The Indiana Court of Appeals in a case of first impression reversed a man’s conviction of battery on a law enforcement officer after finding he exercised reasonable force under I.C. 35-41-3-2(i)(2), the statute revised in response to a 2011 Supreme Court holding that the Castle Doctrine is not a defense to battery or another violent act on a police officer. But one judge asked the Legislature to take another look at the statute for public policy reasons.
David Cupello challenged his Class A misdemeanor battery on a law enforcement officer conviction, which was based on him slamming his apartment front door on the foot of an off-duty constable, Robert Webb, who was employed by the apartment complex as a part-time courtesy officer. The complex told Webb that Cupello had been verbally intimidating to apartment staff, so Webb went to his apartment to investigate “reports of intimidation.” He stuck his foot just inside Cupello’s apartment once he opened the door to prevent him from slamming the door closed.
When Cupello became upset, he tried closing the door several times, striking Webb’s foot. This caused Webb to call for backup and arrest Cupello for battery.
In David Cupello v. State of Indiana, 49A02-1406-CR-394, the judges found that the state did prove that Webb was engaged in the performance of his official duties to support Cupello’s conviction, even though during that incident, Webb was not in uniform nor did he identify himself as a constable to Cupello. But the two had encountered each other on a prior occasion. When Webb went to the apartment, Cupello told him he wanted to press charges against an apartment complex employee for harassment, which could lead one to infer Cupello knew Webb as both a law enforcement officer and acting in his official capacity, Judge Edward Najam wrote.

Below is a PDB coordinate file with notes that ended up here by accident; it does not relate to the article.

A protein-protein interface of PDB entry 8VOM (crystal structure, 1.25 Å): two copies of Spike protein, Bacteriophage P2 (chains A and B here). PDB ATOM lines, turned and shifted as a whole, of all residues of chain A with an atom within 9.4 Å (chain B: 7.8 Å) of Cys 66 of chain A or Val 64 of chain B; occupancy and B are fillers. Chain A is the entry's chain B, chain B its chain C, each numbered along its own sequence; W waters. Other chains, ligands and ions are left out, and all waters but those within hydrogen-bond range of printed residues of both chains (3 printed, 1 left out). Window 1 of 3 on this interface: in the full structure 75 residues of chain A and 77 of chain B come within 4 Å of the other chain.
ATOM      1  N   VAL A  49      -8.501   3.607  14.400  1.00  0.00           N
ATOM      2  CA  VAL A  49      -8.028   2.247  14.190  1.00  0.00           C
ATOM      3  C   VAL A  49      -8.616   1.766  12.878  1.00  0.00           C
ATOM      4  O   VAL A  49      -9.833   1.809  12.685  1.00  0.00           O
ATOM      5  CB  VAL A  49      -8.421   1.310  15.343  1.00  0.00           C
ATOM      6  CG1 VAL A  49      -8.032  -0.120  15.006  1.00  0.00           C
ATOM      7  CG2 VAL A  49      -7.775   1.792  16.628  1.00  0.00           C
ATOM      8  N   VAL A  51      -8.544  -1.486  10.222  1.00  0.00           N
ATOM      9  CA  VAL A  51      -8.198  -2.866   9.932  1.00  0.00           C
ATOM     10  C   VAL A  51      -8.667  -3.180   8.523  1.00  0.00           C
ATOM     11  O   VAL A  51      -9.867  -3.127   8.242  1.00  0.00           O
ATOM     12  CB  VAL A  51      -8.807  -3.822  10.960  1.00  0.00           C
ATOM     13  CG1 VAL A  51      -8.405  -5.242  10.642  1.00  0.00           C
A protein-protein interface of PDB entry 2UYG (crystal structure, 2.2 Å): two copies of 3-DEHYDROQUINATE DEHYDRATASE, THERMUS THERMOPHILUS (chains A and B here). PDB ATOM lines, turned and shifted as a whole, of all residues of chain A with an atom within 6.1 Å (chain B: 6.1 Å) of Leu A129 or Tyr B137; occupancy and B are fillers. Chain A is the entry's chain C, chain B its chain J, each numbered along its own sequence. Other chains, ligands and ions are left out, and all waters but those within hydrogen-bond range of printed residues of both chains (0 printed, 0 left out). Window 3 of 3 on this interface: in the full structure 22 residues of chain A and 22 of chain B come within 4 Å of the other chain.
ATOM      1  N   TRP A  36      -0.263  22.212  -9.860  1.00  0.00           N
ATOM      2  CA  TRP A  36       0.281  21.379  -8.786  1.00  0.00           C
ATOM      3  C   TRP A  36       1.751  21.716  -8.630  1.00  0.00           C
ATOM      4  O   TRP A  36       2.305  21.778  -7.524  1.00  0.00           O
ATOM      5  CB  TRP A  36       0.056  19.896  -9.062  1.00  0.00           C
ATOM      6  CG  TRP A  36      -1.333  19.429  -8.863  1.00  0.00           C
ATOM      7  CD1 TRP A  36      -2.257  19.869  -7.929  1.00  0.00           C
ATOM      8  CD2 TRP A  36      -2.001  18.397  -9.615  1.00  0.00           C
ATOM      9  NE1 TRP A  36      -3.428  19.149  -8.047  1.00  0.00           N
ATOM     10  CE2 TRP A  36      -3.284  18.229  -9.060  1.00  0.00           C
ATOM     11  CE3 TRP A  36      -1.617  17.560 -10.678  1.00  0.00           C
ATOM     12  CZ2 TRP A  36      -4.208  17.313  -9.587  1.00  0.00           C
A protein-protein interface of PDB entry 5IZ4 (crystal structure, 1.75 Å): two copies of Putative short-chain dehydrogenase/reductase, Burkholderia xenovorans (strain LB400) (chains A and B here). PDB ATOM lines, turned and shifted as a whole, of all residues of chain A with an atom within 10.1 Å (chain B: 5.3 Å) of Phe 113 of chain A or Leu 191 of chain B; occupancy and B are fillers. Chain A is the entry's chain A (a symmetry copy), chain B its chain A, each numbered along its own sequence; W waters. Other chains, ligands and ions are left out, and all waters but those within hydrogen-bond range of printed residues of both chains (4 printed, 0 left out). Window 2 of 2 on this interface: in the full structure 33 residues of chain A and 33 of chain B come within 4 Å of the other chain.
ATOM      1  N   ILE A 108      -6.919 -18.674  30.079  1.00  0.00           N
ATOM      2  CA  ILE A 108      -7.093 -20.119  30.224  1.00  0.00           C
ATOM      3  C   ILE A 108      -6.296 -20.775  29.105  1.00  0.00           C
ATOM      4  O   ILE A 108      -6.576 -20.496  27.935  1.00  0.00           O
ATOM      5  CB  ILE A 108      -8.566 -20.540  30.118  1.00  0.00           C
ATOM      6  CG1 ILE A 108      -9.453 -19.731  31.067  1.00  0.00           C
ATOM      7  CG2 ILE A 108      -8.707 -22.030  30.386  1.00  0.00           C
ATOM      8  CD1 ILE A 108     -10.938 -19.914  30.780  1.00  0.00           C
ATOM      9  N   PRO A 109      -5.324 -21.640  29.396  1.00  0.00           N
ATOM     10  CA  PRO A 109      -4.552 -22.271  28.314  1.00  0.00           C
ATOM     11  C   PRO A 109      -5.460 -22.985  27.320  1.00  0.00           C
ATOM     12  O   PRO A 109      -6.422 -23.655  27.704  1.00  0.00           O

But based on the revised statute, Cupello had a statutory right to exclude Webb from his home and used reasonable force to do so, the judge held. The placement of Webb’s foot inside the threshold of the apartment door was unlawful entry by a public servant. Cupello used reasonable force by closing his door, so the facts do not support his conviction, they held.
Judge Paul Mathias wrote separately to encourage the General Assembly to clarify what easily visible and audible indicia are required to place citizens on notice that he or she is dealing with an off-duty law enforcement officer who is acting in his official capacity. He also believes legislators need to more clearly define what powers private security personnel have.
“Without such careful consideration and differentiation by the General Assembly, Hoosiers have a right to wonder precisely who has been invested with the public authority to regulate civil society, and to resent the instances where government has apparently delegated public authority to private security for purely private purposes and gains,” he wrote.